The Empowering Tip Every New Mom Choosing Not to Breastfeed Should Know

You've made the decision to formula feed from the start. The reasons why are no one's business but your own and require no explanation or justification. All that matters is that you're doing what makes the most sense for you, your body, and your baby. So how do you communicate your decision to the hospital where you plan to deliver in a way that shuts down discussion and doesn't leave you open to judgement, shaming, or harassment at a time when you're most vulnerable?

Although every hospital's policies and attitude toward formula are different, a universally good place to start is to write it down. By putting your personal preferences in writing and solidifying your choice on paper in black and white, it saves you from having to repeat it over and over again. It also gives you somewhere concrete to point if you find nurses questioning your decision or a lactation consultant continuing to visit.

"We will be bottle-feeding exclusively and will not reconsider this decision. We do not wish to discuss this or to be contacted by any lactation experts," should be enough.

A birth plan is the ideal place to document your formula preference as you're already expected to hand out copies to all pertinent hospital staff you encounter, and they will be referencing it throughout your labor and hospital stay. A simple, no-nonsense one-liner on your birth plan, such as "We will be bottle-feeding exclusively and will not reconsider this decision. We do not wish to discuss this or to be contacted by any lactation experts," should be enough to get your wishes across.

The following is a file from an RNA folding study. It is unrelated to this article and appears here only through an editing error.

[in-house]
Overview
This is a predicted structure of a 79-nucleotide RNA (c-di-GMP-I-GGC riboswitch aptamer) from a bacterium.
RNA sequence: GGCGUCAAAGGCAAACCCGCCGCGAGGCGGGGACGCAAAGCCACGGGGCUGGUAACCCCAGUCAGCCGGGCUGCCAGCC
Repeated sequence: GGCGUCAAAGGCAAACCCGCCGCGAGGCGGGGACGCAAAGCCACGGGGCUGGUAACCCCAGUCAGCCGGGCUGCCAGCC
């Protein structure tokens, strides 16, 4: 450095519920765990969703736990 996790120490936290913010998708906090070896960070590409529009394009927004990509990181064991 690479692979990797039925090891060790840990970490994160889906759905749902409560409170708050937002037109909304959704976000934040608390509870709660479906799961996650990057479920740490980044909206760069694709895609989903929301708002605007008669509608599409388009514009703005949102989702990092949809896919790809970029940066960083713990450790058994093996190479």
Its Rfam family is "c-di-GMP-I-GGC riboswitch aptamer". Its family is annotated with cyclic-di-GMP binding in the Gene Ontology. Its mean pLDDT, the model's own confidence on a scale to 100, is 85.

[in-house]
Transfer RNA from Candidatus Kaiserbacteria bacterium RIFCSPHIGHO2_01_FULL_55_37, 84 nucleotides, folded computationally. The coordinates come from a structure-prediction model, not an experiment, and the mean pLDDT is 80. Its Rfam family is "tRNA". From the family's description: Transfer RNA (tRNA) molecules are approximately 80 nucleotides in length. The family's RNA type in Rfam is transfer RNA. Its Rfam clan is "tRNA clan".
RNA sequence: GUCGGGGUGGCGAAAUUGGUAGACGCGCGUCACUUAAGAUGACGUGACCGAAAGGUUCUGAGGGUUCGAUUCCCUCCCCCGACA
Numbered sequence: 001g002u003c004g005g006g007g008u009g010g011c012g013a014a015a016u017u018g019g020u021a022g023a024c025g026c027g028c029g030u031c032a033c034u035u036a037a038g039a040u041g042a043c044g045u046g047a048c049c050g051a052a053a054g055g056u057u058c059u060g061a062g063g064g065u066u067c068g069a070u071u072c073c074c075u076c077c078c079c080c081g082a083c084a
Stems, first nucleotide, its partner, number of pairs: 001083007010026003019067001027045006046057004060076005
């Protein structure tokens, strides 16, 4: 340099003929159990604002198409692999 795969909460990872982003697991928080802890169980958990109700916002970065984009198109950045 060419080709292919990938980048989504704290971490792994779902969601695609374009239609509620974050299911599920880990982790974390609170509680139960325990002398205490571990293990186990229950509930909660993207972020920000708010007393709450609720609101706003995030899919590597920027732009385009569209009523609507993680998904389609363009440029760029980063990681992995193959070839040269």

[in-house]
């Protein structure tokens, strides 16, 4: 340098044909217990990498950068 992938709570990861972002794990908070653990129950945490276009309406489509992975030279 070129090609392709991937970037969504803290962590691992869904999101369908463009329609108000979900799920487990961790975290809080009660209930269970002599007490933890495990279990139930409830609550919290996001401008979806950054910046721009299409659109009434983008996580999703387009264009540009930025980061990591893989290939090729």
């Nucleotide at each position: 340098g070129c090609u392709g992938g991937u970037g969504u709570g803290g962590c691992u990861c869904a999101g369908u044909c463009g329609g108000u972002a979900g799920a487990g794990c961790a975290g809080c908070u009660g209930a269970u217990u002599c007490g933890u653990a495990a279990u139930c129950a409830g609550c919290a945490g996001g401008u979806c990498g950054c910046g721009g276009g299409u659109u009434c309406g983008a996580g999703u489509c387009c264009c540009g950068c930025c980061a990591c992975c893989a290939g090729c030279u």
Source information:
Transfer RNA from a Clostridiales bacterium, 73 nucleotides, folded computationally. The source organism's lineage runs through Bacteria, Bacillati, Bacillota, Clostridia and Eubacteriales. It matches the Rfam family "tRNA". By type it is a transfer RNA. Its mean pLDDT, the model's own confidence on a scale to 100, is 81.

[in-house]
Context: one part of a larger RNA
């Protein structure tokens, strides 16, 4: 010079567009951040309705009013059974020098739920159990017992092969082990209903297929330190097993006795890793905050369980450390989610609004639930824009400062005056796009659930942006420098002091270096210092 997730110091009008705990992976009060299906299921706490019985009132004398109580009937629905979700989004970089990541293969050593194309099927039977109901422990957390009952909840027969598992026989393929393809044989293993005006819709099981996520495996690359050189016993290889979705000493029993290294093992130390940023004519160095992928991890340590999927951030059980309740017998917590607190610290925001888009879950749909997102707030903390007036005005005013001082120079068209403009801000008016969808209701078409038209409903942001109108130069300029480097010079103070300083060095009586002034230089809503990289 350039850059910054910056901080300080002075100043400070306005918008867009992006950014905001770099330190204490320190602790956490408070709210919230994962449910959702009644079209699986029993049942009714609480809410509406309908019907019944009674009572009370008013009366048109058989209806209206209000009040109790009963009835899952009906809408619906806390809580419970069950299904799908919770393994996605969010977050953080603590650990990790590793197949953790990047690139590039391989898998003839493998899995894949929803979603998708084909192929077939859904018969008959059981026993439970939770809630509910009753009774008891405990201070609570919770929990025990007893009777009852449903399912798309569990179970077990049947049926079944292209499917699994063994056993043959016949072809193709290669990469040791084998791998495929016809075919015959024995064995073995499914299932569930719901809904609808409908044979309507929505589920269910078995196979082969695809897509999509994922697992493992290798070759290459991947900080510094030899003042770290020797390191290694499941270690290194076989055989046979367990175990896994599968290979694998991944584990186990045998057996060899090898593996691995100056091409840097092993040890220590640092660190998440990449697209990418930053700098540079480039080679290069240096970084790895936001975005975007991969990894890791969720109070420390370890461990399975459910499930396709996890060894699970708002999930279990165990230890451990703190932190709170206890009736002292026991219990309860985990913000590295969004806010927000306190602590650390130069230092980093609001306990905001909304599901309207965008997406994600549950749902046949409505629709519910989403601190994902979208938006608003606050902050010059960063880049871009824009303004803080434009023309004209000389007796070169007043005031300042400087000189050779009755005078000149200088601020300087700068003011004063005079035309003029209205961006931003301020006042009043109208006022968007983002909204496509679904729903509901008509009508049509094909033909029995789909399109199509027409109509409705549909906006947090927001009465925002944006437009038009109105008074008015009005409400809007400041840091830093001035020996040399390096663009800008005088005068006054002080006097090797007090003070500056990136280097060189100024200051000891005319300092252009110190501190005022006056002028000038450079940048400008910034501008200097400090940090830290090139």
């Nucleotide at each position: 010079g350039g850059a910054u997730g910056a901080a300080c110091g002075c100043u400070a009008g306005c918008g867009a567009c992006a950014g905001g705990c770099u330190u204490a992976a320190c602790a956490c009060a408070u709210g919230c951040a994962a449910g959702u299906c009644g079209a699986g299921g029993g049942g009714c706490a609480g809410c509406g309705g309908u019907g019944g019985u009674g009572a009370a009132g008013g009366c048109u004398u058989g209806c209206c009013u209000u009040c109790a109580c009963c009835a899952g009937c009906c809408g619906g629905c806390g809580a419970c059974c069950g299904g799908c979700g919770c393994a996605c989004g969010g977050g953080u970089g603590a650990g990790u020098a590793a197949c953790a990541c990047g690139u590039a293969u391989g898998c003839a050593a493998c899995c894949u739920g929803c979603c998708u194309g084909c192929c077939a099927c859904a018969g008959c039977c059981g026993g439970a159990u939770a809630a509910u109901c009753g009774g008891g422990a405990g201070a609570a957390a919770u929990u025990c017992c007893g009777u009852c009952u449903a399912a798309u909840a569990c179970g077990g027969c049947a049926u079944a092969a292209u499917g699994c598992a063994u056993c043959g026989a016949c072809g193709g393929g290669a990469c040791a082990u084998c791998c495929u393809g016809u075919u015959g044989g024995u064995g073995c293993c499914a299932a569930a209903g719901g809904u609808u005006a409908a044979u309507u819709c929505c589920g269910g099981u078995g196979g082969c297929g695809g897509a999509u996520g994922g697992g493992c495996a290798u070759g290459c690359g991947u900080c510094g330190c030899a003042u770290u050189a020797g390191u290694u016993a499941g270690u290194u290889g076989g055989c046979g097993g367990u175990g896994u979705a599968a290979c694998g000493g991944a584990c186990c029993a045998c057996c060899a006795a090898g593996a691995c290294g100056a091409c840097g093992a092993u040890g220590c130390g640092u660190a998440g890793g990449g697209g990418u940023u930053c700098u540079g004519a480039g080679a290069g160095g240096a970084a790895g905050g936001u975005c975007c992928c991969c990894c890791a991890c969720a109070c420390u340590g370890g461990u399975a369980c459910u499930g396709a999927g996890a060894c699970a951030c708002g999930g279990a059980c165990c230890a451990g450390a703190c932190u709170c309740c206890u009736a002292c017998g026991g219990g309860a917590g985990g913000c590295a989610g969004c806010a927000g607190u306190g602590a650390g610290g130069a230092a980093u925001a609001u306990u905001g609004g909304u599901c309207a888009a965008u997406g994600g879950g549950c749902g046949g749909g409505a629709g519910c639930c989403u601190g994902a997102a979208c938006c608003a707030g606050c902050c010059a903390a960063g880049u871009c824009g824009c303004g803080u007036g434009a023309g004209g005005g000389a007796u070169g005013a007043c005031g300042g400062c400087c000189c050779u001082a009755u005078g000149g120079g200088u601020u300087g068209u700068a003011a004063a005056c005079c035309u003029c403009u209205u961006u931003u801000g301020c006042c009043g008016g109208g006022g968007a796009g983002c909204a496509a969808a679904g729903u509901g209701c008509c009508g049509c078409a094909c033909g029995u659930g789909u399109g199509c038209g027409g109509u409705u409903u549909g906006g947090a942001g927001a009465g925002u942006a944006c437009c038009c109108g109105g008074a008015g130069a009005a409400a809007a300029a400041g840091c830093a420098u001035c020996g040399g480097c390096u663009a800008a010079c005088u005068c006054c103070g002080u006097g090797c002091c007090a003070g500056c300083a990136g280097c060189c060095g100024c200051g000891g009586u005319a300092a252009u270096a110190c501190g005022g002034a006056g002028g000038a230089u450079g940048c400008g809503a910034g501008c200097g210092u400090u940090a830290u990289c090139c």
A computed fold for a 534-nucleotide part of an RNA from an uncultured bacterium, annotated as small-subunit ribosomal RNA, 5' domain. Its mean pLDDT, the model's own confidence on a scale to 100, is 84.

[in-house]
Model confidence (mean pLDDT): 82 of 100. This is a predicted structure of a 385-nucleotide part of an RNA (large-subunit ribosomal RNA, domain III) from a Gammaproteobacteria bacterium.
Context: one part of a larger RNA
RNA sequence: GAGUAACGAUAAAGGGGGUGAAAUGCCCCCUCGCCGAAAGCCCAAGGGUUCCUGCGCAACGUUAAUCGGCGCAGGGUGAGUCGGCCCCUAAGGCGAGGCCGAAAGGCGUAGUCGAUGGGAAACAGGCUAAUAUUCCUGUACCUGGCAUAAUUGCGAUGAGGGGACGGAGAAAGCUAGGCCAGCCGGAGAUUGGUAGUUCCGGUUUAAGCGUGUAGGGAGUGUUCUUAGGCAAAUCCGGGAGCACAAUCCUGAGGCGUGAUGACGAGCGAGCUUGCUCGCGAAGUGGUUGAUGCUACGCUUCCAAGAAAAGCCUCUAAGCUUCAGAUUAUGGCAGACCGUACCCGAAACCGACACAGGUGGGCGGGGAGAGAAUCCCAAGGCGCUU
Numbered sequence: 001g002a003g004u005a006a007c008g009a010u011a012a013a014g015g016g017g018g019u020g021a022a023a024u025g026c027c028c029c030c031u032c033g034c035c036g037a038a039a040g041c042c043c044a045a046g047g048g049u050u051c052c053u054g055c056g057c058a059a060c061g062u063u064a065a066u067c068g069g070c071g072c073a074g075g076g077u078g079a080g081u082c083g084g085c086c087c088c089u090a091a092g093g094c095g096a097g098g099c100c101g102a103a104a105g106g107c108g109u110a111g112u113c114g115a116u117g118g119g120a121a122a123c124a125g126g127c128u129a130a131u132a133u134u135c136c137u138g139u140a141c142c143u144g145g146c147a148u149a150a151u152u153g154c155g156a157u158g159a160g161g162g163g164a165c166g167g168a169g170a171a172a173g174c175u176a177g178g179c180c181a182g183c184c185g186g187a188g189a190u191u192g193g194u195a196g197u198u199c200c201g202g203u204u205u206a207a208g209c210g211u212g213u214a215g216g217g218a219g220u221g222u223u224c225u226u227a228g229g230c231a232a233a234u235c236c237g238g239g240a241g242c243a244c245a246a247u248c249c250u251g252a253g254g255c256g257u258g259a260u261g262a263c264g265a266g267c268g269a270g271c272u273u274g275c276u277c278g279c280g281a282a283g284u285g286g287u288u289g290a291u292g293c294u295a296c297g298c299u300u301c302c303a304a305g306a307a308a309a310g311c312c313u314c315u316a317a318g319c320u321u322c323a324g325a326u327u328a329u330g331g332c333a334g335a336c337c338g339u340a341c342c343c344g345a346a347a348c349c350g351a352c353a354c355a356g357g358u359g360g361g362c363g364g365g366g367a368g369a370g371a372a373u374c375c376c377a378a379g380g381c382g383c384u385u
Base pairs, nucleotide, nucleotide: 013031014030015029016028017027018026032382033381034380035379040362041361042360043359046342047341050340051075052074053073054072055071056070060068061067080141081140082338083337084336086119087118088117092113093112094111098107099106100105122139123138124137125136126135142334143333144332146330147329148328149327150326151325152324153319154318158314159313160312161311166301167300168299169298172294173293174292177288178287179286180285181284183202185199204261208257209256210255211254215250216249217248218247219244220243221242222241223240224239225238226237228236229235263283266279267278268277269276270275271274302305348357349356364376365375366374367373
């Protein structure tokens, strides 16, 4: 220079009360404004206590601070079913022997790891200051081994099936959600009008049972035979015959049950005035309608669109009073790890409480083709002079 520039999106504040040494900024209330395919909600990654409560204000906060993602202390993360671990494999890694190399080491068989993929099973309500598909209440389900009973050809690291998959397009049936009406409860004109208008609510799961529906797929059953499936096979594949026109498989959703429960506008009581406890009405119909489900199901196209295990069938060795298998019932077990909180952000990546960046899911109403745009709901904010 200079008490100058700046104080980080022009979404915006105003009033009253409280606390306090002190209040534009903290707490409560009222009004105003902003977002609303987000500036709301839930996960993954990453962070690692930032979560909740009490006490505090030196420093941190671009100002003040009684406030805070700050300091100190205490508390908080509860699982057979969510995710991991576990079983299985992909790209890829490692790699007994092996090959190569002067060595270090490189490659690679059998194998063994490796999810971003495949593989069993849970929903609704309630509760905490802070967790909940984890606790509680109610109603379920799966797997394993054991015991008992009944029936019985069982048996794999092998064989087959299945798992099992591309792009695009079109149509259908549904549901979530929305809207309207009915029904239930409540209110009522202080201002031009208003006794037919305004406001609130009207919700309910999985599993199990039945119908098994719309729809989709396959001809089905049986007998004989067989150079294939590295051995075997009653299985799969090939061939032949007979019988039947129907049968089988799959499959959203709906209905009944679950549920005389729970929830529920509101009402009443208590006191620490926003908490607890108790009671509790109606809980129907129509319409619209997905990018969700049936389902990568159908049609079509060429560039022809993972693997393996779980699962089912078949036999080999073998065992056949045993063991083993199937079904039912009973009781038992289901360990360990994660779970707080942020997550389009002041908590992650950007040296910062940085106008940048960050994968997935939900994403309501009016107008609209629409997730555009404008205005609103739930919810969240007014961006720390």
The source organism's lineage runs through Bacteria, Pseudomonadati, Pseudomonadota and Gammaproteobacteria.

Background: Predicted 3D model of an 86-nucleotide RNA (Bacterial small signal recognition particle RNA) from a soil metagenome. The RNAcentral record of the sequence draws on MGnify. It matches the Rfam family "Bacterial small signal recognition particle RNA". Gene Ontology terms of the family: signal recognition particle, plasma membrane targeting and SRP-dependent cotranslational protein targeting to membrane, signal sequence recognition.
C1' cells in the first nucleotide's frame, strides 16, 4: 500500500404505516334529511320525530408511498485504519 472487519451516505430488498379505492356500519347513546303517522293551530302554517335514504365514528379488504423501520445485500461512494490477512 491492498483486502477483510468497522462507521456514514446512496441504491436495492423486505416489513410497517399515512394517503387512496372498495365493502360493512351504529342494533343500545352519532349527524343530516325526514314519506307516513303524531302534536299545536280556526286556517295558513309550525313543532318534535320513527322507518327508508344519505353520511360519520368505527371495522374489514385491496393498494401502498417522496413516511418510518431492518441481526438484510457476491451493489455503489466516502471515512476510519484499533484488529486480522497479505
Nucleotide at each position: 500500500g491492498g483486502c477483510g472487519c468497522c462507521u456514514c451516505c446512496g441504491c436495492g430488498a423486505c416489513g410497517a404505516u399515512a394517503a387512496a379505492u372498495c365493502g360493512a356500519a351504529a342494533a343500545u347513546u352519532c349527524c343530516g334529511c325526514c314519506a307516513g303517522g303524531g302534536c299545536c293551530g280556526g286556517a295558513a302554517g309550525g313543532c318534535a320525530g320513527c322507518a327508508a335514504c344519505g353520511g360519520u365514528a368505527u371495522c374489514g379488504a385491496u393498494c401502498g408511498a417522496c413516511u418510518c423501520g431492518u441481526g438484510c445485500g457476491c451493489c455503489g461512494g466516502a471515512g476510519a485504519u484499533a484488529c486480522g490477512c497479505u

Around the time you're packing your hospital bag, it's also wise to call up the hospital and find out what formula-feeding supplies they have on hand. While most hospitals are equipped with tiny premixed newborn bottles that you screw single-use nipples onto, those facilities that are part of the controversial Baby Friendly Hospital Initiative (BFHI) will not distribute any formula samples whatsoever. Your obstetrician or a Google search should be able to tell you if your birthing location is part of BFHI. If your hospital does not keep any formula supplies on hand, you'll want to bring your own with you.

You'll also want to bring your own if you have a formula brand preference that differs from what the hospital supplies — for example, if you want your baby on Similac but they only provide Enfamil.

While it would be nice if you could label your hospital room a no-judgment zone, the best you can do is demand that the hospital abide by your wishes to formula feed. You can't eliminate individual staffers' personal biases, so if faced with passive-aggressive disapproval, ignore it entirely. Be confident in your choice, and take solace in the knowledge that you've put much thought, research, and consideration into making your right decision. While it seems all-consuming in the moment, deciding whether to breastfeed or formula feed is only the first in a lifetime of seemingly impossible parenting choices you'll have to make; trusting yourself to make the right decision for your unique situation — especially when it's not the most popular decision — shows that you're already a wise, strong mama.